University of Pennsylvania Working Papers in Linguistics


This paper explores the relationship between constraints on syllable contact and the emergence of so-called preaspirated stops in Icelandic. It is a well-known fact of Icelandic phonology that, when followed by a sonorant, a stop loses its aspiration. However, there are two patterns. When followed by /l, n, m/, a stop surfaces with `preaspiration', i.e. as a sequence of [h] + plain stop. When followed by /j, v, r/, the result is a plain stop preceded by a long vowel. The most promising approaches to this problem have attributed the dierence between the two patterns to dierences in syllabication, due to language-specic constraints on syllable contact. The argument is that the dierence between the two patterns lies in the amount of sonority rise within the dierent clusters, i.e. that consonant clusters that rise too much in sonority (apirated stop + /j, v, r/) cannot cross a syllable boundary and will therefore emerge as complex onsets preceded by a long vowel. Preaspirated stops, on the other hand, have nothing to do with syllable contact and emerge in the surface structure for independent reasons.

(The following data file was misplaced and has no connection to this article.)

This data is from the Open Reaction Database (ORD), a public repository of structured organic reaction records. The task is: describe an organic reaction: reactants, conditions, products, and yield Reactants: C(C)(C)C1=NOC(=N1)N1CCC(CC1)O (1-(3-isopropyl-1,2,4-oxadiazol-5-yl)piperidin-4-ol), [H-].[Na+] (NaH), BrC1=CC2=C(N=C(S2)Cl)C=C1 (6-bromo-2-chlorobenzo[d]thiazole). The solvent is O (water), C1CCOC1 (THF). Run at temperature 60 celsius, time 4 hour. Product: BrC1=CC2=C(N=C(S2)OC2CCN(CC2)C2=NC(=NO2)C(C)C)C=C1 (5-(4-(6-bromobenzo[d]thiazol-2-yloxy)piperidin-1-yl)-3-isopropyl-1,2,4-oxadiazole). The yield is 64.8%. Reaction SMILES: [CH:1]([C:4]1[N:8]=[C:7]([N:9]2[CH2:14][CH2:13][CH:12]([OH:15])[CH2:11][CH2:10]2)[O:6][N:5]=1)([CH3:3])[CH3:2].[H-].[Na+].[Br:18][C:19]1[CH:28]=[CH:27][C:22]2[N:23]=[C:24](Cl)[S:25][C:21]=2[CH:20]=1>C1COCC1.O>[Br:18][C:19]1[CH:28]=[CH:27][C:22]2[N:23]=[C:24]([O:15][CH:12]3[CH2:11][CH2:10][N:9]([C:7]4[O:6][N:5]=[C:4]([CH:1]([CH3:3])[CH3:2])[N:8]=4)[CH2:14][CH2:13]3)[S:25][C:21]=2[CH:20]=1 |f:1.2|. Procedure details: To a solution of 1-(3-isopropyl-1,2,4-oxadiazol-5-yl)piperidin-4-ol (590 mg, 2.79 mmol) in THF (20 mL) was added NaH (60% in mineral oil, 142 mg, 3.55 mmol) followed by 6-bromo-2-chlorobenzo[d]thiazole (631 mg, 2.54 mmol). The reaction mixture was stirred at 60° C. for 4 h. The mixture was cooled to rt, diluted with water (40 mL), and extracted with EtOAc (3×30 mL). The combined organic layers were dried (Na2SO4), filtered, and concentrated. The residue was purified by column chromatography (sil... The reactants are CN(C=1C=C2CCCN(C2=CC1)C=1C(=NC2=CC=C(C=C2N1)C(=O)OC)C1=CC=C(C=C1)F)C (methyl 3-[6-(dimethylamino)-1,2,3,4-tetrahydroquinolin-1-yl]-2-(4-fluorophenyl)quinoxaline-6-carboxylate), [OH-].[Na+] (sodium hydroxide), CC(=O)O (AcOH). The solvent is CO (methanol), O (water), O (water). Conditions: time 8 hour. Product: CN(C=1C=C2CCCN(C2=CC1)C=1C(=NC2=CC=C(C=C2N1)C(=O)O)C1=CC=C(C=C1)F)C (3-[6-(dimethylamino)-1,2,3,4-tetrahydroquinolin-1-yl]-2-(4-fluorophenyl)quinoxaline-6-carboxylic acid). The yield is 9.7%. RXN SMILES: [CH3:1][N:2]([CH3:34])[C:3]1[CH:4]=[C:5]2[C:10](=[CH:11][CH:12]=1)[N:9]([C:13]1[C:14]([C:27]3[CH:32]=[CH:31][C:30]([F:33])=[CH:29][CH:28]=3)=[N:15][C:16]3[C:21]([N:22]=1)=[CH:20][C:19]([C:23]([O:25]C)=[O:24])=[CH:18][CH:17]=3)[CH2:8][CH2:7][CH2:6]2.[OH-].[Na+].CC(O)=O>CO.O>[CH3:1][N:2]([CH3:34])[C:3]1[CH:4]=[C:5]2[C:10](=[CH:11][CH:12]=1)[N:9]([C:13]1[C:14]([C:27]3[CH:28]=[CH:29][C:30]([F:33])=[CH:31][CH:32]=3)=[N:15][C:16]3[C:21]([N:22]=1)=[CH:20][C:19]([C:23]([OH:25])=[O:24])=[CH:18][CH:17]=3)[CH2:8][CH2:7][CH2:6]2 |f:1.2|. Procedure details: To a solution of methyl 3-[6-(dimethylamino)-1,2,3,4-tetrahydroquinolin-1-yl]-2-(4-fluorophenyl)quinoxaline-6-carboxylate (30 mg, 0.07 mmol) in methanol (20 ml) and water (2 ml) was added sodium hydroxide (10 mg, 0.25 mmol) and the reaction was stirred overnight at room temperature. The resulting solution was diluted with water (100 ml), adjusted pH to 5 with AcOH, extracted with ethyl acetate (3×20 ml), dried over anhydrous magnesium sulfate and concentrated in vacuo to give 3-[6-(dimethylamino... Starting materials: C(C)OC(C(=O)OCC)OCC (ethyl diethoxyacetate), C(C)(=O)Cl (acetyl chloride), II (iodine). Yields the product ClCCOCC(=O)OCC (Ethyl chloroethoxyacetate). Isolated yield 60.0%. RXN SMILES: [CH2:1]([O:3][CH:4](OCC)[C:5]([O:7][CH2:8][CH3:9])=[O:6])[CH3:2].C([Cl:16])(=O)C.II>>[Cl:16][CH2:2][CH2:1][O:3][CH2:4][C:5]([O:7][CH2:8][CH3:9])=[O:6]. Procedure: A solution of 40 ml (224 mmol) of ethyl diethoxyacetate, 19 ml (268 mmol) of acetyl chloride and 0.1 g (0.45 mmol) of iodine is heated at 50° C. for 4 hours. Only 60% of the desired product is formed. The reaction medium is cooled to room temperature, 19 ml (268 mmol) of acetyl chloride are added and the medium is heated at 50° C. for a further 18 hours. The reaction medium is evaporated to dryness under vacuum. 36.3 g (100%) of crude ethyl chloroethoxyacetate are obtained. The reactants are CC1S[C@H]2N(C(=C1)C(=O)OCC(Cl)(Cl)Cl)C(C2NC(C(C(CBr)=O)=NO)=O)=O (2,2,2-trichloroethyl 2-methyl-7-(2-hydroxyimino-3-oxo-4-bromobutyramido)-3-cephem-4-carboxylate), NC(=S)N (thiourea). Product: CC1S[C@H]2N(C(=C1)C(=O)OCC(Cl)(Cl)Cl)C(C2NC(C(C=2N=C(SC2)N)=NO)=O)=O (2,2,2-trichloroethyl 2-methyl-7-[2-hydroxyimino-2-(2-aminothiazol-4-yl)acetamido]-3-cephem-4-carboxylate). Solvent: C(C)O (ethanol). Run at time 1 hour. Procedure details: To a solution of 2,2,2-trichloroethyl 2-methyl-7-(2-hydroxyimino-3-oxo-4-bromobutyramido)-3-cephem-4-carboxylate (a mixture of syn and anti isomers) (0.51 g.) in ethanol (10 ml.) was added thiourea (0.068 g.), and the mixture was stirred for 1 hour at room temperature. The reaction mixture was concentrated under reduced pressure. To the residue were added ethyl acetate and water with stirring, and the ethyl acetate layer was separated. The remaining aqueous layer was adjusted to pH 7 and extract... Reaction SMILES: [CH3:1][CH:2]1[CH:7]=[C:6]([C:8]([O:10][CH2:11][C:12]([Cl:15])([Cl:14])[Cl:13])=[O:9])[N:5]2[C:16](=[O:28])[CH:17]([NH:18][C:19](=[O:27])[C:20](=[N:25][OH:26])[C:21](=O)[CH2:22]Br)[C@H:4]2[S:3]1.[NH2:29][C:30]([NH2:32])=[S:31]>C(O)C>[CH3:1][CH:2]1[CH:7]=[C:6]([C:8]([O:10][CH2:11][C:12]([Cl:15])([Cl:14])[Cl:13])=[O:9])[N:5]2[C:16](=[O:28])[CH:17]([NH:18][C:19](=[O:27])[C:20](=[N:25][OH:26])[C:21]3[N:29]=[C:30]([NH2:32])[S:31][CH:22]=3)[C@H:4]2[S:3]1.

I propose that laws of syllable contact are in fact also the main motivation behind the emergence of preaspirated stops in Icelandic, along with constraints on glottal activity in stressed syllables. The two patterns arise due to dierent rankings of specic syllable contact constraints relative to other phonological constraints in the system. I furthermore demonstrate that preaspirated stops are the result of an opaque interaction of phonological constraints and can therefore not be derived within the framework of classic OT.